OLYMPIA — Restaurants can resume indoor dining on Monday in Snohomish County under revised rules for reopening certain businesses announced by Gov. Jay Inslee on Thursday.
Bowling alleys, movie theaters and card rooms will also be allowed to welcome customers back inside.
Inslee laid out a series of changes to “Healthy Washington,” his latest recovery plan, which was unveiled Jan. 5. It aims to gradually restart parts of the economy and public life in stages, regionally, where the rate of coronavirus infections and hospitalizations are trending downward.
“We think this is a really good day in the state of Washington,” Inslee said at a news conference. “With these new metrics, we have now allowed half the state to move forward.”
Per the updated guidelines, the Puget Sound region, which includes Snohomish, King and Pierce counties, can advance on Monday to Phase 2 of Healthy Washington.
“I appreciate the governor’s leadership during this difficult time and know this adjustment will allow our businesses and workers to more quickly get back to what they do best: providing goods and services to our community,” Snohomish County Executive Dave Somers said in a statement. “Our small businesses are key to our recovery. Too many of them are struggling because of the pandemic, and the best thing we can do is allow them to get back to work as soon as it’s safe to do so.”
In Phase 2, restaurants can reopen at a maximum 25% capacity and with a limit of six people per table. Also, indoor movie theaters, bowling alleys, card rooms, aquariums and museums can reopen with up to 25% occupancy. Under the current Phase 1, restaurants are limited to takeout service and outdoor dining.
To advance to a higher phase, Healthy Washington previously required a region to collectively show, over two weeks, 10% decreases in both case rates and hospitalizations, as well as ICU occupancy of less than 90% and a test positivity rate under 10%.
Regions will now only have to meet three of those four measures to move to a higher phase, allowing a greater degree of reopening, Inslee said.
The West region, which includes Grays Harbor, Pacific, Thurston and Lewis counties, will also qualify for Phase 2 on Monday.
Going forward, the state will evaluate each region’s metrics every two weeks, instead of the current weekly review.
If a region advances but later fails to meet any two of the four benchmarks, it would regress to the earlier phase.
“The numbers make these decisions, we don’t,” Inslee said.
Inslee provided no information on what a future Phase 3 might require or include.
Mike Faulk, Inslee’s press secretary, in an email said a Phase 3 or other changes are possible in the future, but for now it’s just a two-phase plan.
The move to Phase 2 also allows low- and moderate-risk indoor sports — volleyball, swimming and diving, bowling and gymnastics — and all outdoor sports may begin competition with limited spectators.
That could mean the return of prep sports across the county.
Athletic directors for Wesco, the conference that includes a majority of Snohomish County’s high schools, are to meet Monday to make a decision on a Feb. 22 start for fall sports. The season includes football, volleyball, girls swimming and diving, boys tennis, girls soccer and cross country.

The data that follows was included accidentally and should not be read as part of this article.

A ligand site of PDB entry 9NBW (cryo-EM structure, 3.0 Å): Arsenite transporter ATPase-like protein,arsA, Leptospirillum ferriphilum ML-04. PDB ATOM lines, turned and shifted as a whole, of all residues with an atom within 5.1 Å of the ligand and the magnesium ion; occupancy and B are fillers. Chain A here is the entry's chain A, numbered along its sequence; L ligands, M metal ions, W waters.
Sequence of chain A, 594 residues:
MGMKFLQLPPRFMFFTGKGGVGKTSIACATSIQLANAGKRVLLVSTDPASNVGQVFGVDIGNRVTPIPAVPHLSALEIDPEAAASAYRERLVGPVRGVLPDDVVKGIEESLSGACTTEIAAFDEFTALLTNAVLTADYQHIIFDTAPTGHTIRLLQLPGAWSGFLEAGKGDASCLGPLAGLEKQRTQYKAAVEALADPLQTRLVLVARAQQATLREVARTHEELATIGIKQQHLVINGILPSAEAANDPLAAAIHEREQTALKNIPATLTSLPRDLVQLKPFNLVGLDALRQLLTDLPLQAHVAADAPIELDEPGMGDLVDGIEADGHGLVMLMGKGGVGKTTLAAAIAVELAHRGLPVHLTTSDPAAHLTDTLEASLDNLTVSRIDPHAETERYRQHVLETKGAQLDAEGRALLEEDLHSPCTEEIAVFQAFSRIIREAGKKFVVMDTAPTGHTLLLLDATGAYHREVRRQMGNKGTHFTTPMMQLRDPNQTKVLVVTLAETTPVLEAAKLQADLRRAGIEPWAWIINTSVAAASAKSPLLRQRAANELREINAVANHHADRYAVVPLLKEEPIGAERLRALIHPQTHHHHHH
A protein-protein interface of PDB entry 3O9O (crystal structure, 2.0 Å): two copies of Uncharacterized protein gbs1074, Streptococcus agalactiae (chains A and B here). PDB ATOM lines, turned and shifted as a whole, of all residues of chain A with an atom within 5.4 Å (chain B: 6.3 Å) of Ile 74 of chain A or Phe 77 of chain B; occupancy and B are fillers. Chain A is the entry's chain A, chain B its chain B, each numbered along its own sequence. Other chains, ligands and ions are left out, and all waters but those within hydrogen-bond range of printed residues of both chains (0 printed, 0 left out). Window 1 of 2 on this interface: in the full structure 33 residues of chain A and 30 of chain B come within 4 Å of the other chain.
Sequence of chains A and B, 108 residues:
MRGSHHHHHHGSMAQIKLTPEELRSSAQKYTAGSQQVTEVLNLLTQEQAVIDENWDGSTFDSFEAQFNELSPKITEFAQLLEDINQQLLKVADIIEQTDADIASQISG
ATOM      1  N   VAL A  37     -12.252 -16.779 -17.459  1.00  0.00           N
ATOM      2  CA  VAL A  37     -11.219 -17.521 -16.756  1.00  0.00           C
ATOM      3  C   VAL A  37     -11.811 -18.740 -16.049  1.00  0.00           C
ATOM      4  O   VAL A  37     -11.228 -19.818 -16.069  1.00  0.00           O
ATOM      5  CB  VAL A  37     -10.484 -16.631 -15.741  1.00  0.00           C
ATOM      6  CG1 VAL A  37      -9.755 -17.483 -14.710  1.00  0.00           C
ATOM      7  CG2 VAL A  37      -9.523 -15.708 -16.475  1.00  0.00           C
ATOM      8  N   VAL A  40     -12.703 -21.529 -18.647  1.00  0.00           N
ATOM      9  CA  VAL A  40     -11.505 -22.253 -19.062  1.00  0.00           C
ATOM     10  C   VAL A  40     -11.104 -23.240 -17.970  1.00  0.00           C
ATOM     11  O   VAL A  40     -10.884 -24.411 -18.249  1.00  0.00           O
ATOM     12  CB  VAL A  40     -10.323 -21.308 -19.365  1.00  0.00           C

The Emerald Sound Conference, which includes Granite Falls and Sultan high schools, plans to start football Feb. 10 and the rest of fall sports Feb. 15.
Inslee originally imposed the restrictions on businesses and commercial activity in November, when case counts shattered previous highs, locally and statewide.
In recent weeks, as the pandemic’s deadly third wave subsided, a steady drumbeat of calls for loosening restrictions came from lawmakers of both political parties, as well as hard-hit retailers and restaurants.
Inslee said “science and reason” led to the latest revisions.
A vaccine rollout which has seen roughly 550,000 people receive at least one dose was “a very significant part of our thinking,” the governor said. Decreasing transmission rates, and empathy for all the struggling business owners, also played a role in his decision to ease the plan’s requirements.
“We think it is the right moment to take this step,” Inslee said. “What we have done in Washington state has worked, and is working. The kind of decisions we have made, difficult as they are, have saved thousands of lives.”
Snohomish County’s step to Phase 2 comes as data show the area might be through the worst of the pandemic’s third wave.
November and December were the deadliest months in Snohomish County. And hospitalizations from the virus remained high earlier this month.
But during the 14-day period ending Saturday, the county recorded only 253 new COVID infections per 100,000 residents, the lowest rate since November. It stood at 376 per 100,000 a week ago.
Hospitalizations from the virus have nearly halved in recent weeks, from 100 to 110 to the mid-50s.
Deaths from the virus have slowed, as well.
Meanwhile, the state’s vaccination effort is picking up pace.
Statewide, more than 400,000 people have received their first dose, and another 70,000 are fully vaccinated.
The state’s daily average of doses administered has risen from about 15,000 to 40,000 in recent weeks.
The only thing holding that number back is supply, Inslee said.
In Snohomish County, more than 42,000 shots have been administered, with 20,000 people getting a dose last week.
On Friday, the Snohomish County Vaccine Taskforce is debuting a fourth drive-thru testing site at Arlington Municipal Airport.
Eligible residents can try and schedule an appointment at one of the county’s four drive-thru clinics in Everett, Lynnwood, Monroe and Arlington by calling 425-339-5278 or visiting www.snohd.org/564/COVID-Vaccine-Info.
To determine if you qualify for a shot, or to find other vaccine clinics, visit www.findyourphasewa.org.
Reporter Zac Hereth contributed to this report.